“Rum” – images of seafarers in the Caribbean or sugar cane plantations in South America incidentally come to the mind. Hardly anyone will think of the Asian Island state Philippines off the north coast of Indonesia when hearing the name of this kind of spirit. But exactly this is where today’s rum of the hour, the Don Papa Rum, comes from. Several people on multiple channels have recently recommended this spirit to me and I’ve heard that supplies quickly were sold out on one or the other spirits fair in the last months.
Well, I was able to get a bottle – which actually wasn’t really hard to do.
The Don Papa rum is named after Don Papa, one of the lesser-known heroes of the Philippine Revolution. And since Don Papa has worked on a sugar plantation before his revolutionary activities, the opportunity to name a rum after him opened up by itself. The blended rum comes from the island of Negros in the Philippine archipelago, where it has matured for more than seven years at the foot of Mount Kanlaon in barrels made from American white oak. Whether it has matured in fresh barrels like bourbon would, or whether the American white oak barrels have previously included Bourbon, the manufacturer does not tell on the label of the bottle, but it can be assumed that the latter is likely to be the case.
Before I’ll lose some words on the taste of the Don Papa Rum, I would like to commend the design of the bottle. The Don Papa Rum is really nice to look at and on closer inspection the label shows some unusual image of its namesake Don Papa, who is showcased with various animals in his likeness: A snail as a mustache, a gecko in his hair, a monkey in his lapel and so on. In Germany Don Papa Rum is incidentally sold by the same importer as the Reserva Exclusiva Ron Botucal, which offers an entirely different (much chocolaty) flavor profile.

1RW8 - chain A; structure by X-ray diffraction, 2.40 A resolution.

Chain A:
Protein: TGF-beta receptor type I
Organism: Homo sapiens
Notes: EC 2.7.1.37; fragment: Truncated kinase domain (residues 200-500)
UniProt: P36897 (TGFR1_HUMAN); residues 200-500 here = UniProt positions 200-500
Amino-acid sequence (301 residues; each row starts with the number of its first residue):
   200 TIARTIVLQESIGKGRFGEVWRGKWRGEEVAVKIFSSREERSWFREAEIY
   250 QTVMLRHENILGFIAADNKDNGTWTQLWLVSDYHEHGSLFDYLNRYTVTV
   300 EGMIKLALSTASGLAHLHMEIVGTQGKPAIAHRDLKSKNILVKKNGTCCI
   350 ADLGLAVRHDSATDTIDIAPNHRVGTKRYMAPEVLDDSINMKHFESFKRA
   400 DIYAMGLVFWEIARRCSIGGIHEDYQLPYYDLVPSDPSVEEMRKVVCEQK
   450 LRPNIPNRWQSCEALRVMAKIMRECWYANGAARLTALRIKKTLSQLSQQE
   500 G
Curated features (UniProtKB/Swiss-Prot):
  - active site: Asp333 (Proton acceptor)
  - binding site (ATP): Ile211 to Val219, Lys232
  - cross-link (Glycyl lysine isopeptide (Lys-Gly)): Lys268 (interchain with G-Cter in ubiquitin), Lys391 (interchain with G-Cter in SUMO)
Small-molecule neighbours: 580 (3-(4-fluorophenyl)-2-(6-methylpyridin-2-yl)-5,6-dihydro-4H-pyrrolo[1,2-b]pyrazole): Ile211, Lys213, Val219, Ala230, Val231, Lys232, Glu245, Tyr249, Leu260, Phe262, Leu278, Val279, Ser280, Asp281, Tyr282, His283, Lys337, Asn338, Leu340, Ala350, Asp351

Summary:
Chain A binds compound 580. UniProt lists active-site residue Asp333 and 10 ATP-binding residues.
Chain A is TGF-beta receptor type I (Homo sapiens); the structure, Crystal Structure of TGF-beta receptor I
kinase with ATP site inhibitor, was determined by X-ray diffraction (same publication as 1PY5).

Nose: Concentrated, multi-faceted sweetness flows into the nose with perfume-like orange and vanilla apparently from the white oak barrels with a cargo of spices.
Taste: The sweetness of orange and vanilla become absolutely clear with subtle spice notes of cinnamon alongside candied fruits and a hint of coconut. Nonetheless it tastes a little artificial.
Finish: surprisingly dry and lingering; spicy
Subsequent information: In the meantime, many unpleasant details about this rum have come to light. Besides the immense addition of sugar, Don Papa also contains glycerine and according to some sources more than 350mg vanillin per litre. To keep up the appearance of a handcrafted rum while not using the appropriate name “Spiced Rum” or “Liqueur based on Rum” or the like, is basically cheeky.
Buying Sources: You can find Don Papa Rum in well-stocked liquor stores or of course on the Internet.